Accelerating Computer Vision Algorithms Using OpenCL on The Mobile GPU

March 12th, 2013


Recently, general-purpose computing on graphics processing units (GPGPU) has been enabled on mobile devices thanks to the emerging heterogeneous programming models such as OpenCL. The capability of GPGPU on mobile devices opens a new era for mobile computing and can enable many computationally demanding computer vision algorithms on mobile devices. As a case study, this paper proposes to accelerate an exemplar-based inpainting algorithm for object removal on a mobile GPU using OpenCL. We discuss the methodology of exploring the parallelism in the algorithm as well as several optimization techniques. Experimental results demonstrate that our optimization strategies for mobile GPUs have significantly reduced the processing time and make computationally intensive computer vision algorithms feasible for a mobile device. To the best of the authors’ knowledge, this work is the first published implementation of general-purpose computing using OpenCL on mobile GPUs.

(Guohui Wang, Yingen Xiong, Jay Yun and Joseph R. Cavallaro: “Accelerating Computer Vision Algorithms Using OpenCL on the Mobile GPU – A Case Study”, International Conference on Acoustics, Speech, and Signal Processing (ICASSP)}, May 2013, to appear. [PDF])

CfP: UnConventional High Performance Computing 2013

March 5th, 2013

As the word “UnConventional” in the title suggests, the workshop focuses on hardware or platforms used for HPC, which were not intended for HPC in the first place. Reasons could be raw computing power, good performance per watt, or low cost in general. To address this unconventional hardware, often, new programming approaches and paradigms are required to make best use of it. A second focus of the workshop is on innovative, (yet) unconventional new programming models. To this end, UCHPC tries to capture solutions for HPC which are unconventional today but could become conventional and significant tomorrow, and thus provide a glimpse into the eventual future of HPC. The goal of the workshop is to present latest research in how hardware and software (yet) unconventional for HPC is or can be used to reach goals such as best performance per watt. UCHPC also covers according programming models, compiler techniques, and tools.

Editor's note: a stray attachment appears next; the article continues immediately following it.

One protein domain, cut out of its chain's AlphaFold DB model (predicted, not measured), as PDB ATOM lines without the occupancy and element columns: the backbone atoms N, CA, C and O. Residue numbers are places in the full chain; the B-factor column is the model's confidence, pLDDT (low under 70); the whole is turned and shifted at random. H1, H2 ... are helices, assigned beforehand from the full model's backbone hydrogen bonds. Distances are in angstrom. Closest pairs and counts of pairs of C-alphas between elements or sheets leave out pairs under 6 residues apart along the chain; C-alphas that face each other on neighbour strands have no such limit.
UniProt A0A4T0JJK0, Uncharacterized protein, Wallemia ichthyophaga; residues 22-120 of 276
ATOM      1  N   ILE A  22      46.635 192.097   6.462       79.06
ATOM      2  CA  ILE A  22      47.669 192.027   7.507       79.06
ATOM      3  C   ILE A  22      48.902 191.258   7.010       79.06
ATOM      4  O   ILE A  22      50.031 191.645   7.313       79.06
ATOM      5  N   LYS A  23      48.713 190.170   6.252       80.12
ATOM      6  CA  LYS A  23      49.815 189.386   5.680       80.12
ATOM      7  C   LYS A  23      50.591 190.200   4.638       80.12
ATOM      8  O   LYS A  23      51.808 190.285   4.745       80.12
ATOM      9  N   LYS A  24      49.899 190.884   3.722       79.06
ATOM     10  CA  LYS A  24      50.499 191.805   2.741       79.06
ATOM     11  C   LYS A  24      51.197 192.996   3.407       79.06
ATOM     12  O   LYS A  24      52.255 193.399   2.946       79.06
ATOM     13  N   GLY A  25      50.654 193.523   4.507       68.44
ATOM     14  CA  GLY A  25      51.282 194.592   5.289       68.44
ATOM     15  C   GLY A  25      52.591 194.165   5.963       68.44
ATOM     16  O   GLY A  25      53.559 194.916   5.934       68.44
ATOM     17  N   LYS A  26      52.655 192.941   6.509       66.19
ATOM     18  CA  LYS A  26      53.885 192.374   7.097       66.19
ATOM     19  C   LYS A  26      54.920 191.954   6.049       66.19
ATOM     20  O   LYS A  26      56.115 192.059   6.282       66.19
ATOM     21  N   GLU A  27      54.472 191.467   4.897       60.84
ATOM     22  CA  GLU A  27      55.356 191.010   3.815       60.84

UCHPC is held in conjunction with Euro-Par 2013, August 26 – August 30, Aachen, Germany. More information,including the full call for papers, submission instructions and important dates:

New GPU Computing Webinars

March 3rd, 2013

The following new webinars about NVIDIA Tesla K20 have been announced. During these live webinars, developers will be able to get answers directly from the presenters.

Call for Papers: AMD 2013 Developer Summit

February 25th, 2013

Calling all software development innovators in general purpose GPU (GPGPU), data parallel and heterogeneous computing. On November 11-14, 2013 AMD will host the AMD 2013 Developer Summit in San Jose California. The AMD Developer Summit conference board has issued a call for presentation proposals, inviting creators of next-generation software to share research and development work through presentations based on the latest technical papers or reports.